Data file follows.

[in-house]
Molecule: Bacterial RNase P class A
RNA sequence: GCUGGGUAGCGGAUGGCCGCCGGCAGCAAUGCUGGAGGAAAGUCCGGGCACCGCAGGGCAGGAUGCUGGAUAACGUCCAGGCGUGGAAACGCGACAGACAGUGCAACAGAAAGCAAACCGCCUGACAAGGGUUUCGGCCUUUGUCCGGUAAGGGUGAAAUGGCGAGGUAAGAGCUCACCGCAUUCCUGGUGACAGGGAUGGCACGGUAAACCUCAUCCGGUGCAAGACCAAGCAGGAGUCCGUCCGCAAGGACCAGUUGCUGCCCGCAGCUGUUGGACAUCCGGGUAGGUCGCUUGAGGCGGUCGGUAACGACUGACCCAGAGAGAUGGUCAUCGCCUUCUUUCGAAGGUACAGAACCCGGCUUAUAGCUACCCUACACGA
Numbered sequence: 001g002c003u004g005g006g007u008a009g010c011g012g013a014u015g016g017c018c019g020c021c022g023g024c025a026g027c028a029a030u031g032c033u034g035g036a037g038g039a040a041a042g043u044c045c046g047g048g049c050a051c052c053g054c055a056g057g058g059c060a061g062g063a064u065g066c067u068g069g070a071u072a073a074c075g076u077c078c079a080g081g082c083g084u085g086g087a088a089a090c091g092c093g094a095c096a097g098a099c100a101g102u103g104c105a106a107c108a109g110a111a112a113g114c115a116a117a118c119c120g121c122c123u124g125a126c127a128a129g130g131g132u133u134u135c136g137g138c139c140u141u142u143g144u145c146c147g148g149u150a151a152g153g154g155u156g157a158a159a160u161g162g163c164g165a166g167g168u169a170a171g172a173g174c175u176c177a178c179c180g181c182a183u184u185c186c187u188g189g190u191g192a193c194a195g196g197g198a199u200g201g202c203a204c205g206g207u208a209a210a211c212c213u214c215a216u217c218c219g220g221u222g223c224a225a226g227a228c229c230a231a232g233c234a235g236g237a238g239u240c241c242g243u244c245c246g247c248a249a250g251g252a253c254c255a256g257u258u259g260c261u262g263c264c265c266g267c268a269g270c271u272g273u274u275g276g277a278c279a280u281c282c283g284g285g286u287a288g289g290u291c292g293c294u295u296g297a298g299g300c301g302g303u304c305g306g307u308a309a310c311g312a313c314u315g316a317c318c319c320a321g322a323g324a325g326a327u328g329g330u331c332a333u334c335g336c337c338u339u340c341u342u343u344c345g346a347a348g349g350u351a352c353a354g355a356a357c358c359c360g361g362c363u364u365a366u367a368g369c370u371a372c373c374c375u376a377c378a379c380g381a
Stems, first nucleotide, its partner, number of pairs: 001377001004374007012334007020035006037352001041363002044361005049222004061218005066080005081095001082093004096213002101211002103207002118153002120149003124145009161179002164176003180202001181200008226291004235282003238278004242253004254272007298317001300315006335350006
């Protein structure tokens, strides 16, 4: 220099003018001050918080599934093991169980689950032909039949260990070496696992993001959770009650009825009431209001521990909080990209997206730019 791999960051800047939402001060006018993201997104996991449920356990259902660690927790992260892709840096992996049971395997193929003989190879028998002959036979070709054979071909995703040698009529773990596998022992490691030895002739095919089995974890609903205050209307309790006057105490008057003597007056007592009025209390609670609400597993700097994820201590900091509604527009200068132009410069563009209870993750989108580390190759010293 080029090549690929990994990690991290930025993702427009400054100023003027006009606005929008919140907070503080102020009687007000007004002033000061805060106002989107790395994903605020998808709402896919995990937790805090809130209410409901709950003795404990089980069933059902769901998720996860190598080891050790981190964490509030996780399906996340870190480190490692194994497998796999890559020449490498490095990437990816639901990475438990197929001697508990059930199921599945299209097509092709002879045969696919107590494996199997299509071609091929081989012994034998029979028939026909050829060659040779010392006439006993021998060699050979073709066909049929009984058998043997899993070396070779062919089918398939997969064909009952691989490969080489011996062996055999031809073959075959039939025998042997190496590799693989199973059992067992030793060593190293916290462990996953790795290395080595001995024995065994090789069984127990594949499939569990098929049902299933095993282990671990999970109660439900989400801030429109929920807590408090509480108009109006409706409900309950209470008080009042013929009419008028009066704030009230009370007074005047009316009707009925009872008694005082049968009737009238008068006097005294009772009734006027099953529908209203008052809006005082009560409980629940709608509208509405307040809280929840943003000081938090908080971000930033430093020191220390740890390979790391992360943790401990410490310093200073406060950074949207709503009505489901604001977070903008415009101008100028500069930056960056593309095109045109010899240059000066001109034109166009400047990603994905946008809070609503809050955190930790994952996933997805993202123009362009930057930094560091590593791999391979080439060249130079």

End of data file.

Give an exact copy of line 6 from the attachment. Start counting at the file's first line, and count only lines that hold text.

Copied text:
């Protein structure tokens, strides 16, 4: 220099003018001050918080599934093991169980689950032909039949260990070496696992993001959770009650009825009431209001521990909080990209997206730019 791999960051800047939402001060006018993201997104996991449920356990259902660690927790992260892709840096992996049971395997193929003989190879028998002959036979070709054979071909995703040698009529773990596998022992490691030895002739095919089995974890609903205050209307309790006057105490008057003597007056007592009025209390609670609400597993700097994820201590900091509604527009200068132009410069563009209870993750989108580390190759010293 080029090549690929990994990690991290930025993702427009400054100023003027006009606005929008919140907070503080102020009687007000007004002033000061805060106002989107790395994903605020998808709402896919995990937790805090809130209410409901709950003795404990089980069933059902769901998720996860190598080891050790981190964490509030996780399906996340870190480190490692194994497998796999890559020449490498490095990437990816639901990475438990197929001697508990059930199921599945299209097509092709002879045969696919107590494996199997299509071609091929081989012994034998029979028939026909050829060659040779010392006439006993021998060699050979073709066909049929009984058998043997899993070396070779062919089918398939997969064909009952691989490969080489011996062996055999031809073959075959039939025998042997190496590799693989199973059992067992030793060593190293916290462990996953790795290395080595001995024995065994090789069984127990594949499939569990098929049902299933095993282990671990999970109660439900989400801030429109929920807590408090509480108009109006409706409900309950209470008080009042013929009419008028009066704030009230009370007074005047009316009707009925009872008694005082049968009737009238008068006097005294009772009734006027099953529908209203008052809006005082009560409980629940709608509208509405307040809280929840943003000081938090908080971000930033430093020191220390740890390979790391992360943790401990410490310093200073406060950074949207709503009505489901604001977070903008415009101008100028500069930056960056593309095109045109010899240059000066001109034109166009400047990603994905946008809070609503809050955190930790994952996933997805993202123009362009930057930094560091590593791999391979080439060249130079």